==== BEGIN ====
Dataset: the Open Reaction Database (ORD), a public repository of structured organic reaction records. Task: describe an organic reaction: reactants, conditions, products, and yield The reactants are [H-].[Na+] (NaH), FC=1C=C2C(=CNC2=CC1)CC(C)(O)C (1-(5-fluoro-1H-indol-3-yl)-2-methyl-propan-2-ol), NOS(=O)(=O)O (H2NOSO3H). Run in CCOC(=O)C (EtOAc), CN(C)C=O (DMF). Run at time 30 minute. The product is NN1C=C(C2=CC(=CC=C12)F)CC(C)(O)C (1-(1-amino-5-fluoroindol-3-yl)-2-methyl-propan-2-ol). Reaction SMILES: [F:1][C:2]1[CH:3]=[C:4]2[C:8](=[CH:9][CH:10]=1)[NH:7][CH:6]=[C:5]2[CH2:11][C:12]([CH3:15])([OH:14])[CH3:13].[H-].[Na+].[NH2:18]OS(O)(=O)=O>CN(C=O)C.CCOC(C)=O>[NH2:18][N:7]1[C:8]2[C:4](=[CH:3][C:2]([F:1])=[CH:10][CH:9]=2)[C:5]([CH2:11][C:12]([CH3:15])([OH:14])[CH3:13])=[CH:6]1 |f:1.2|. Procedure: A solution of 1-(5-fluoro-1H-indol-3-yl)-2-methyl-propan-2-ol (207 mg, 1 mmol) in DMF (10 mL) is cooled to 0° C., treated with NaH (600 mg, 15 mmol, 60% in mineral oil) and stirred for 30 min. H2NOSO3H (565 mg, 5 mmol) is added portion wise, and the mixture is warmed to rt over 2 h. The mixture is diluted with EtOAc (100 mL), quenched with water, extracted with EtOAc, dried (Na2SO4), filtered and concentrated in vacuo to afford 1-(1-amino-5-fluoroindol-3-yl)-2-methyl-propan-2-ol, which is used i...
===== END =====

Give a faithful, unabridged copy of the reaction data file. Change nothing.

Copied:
Dataset: the Open Reaction Database (ORD), a public repository of structured organic reaction records. Task: describe an organic reaction: reactants, conditions, products, and yield The reactants are [H-].[Na+] (NaH), FC=1C=C2C(=CNC2=CC1)CC(C)(O)C (1-(5-fluoro-1H-indol-3-yl)-2-methyl-propan-2-ol), NOS(=O)(=O)O (H2NOSO3H). Run in CCOC(=O)C (EtOAc), CN(C)C=O (DMF). Run at time 30 minute. The product is NN1C=C(C2=CC(=CC=C12)F)CC(C)(O)C (1-(1-amino-5-fluoroindol-3-yl)-2-methyl-propan-2-ol). Reaction SMILES: [F:1][C:2]1[CH:3]=[C:4]2[C:8](=[CH:9][CH:10]=1)[NH:7][CH:6]=[C:5]2[CH2:11][C:12]([CH3:15])([OH:14])[CH3:13].[H-].[Na+].[NH2:18]OS(O)(=O)=O>CN(C=O)C.CCOC(C)=O>[NH2:18][N:7]1[C:8]2[C:4](=[CH:3][C:2]([F:1])=[CH:10][CH:9]=2)[C:5]([CH2:11][C:12]([CH3:15])([OH:14])[CH3:13])=[CH:6]1 |f:1.2|. Procedure: A solution of 1-(5-fluoro-1H-indol-3-yl)-2-methyl-propan-2-ol (207 mg, 1 mmol) in DMF (10 mL) is cooled to 0° C., treated with NaH (600 mg, 15 mmol, 60% in mineral oil) and stirred for 30 min. H2NOSO3H (565 mg, 5 mmol) is added portion wise, and the mixture is warmed to rt over 2 h. The mixture is diluted with EtOAc (100 mL), quenched with water, extracted with EtOAc, dried (Na2SO4), filtered and concentrated in vacuo to afford 1-(1-amino-5-fluoroindol-3-yl)-2-methyl-propan-2-ol, which is used i...